Ohannessian led a fascinating and difficult life. Notable figures including Mark Sykes, Ronald Storrs, Prince Muhamad Ali Tewfik, and Charles Ashbee played pivotal roles in his history. Understandably, in the existing record, their voices tend to predominate. In writing Feast of Ashes, I sought to present a different perspective; I wanted to frame those interactions from Ohannessian’s point of view. I also re-read familiar British Mandate sources and critically examined the accuracy with which the references to Ohannessian had entered the secondary record and were then adopted unquestioningly.

Finally, Ohannessian’s life mirrors the disruptions and dislocations of so many Armenians in the first half of the twentieth century—the traumas and upheavals wreaked by the Armenian genocide and the Nakba. Piecing together my ancestor’s past was also a central element in my own coming to terms with the legacy of grief and loss that had remained unresolved through several generations of my family. I was fortunate to find a wonderful editor, Kate Wahl, of Stanford University Press, who has a particular interest in the history and rich cultural life of the Middle East and supported me as I wrote this book.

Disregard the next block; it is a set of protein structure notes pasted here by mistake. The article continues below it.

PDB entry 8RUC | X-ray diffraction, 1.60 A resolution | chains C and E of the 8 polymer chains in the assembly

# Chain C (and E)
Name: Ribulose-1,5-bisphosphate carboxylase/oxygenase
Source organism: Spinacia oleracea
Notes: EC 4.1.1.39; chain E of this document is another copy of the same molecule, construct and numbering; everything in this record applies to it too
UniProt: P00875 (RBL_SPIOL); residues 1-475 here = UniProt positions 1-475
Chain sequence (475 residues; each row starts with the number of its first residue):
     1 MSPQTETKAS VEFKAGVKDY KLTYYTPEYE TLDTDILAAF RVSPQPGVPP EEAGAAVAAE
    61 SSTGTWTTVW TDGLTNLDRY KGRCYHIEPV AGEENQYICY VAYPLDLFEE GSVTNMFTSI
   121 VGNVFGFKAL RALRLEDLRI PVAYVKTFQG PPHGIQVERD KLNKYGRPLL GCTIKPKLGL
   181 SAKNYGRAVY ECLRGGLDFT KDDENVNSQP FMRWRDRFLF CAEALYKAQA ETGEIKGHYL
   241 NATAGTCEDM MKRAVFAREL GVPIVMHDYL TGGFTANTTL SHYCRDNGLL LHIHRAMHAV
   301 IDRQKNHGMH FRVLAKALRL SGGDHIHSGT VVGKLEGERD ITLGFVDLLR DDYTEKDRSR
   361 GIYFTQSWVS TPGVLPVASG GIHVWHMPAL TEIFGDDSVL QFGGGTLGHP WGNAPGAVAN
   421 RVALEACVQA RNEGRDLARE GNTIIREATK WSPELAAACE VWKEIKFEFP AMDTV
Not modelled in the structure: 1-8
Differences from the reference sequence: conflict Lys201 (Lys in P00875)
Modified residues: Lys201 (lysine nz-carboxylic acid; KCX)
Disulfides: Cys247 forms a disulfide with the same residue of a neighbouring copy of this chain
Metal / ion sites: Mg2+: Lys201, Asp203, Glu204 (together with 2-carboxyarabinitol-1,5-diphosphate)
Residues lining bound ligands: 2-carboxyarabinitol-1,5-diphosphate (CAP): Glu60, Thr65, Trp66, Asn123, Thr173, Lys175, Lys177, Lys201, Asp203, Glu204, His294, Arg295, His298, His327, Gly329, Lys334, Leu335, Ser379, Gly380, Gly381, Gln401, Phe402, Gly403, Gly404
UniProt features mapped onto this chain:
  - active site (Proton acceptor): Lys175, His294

Ohannessian vase, St. George and the Dragon. Photo: Olympia Shannon.

J:  What particular topics, issues, and literatures does the book address?

SM: Feast of Ashes depicts the life of an artist struggling to preserve a localized idiom despite forced migration. It also tells parallel stories of exile and renewal—of a man and of his artistic tradition, one that emerged from the clays and other minerals indigenous to western Anatolia. The art Ohannessian established in the Holy City one hundred years ago is today so well integrated into the urban fabric that it is often used by art directors as a kind of visual shorthand for Jerusalem. Yet in spite of the popularity of Ohannessian’s Jerusalem ceramics, their origin story had not yet been told. The book also addresses the immense trauma and dispossession of Ottoman Armenians in the period of the genocide, the refuge they found in Palestine, and their subsequent dislocations in 1947-48.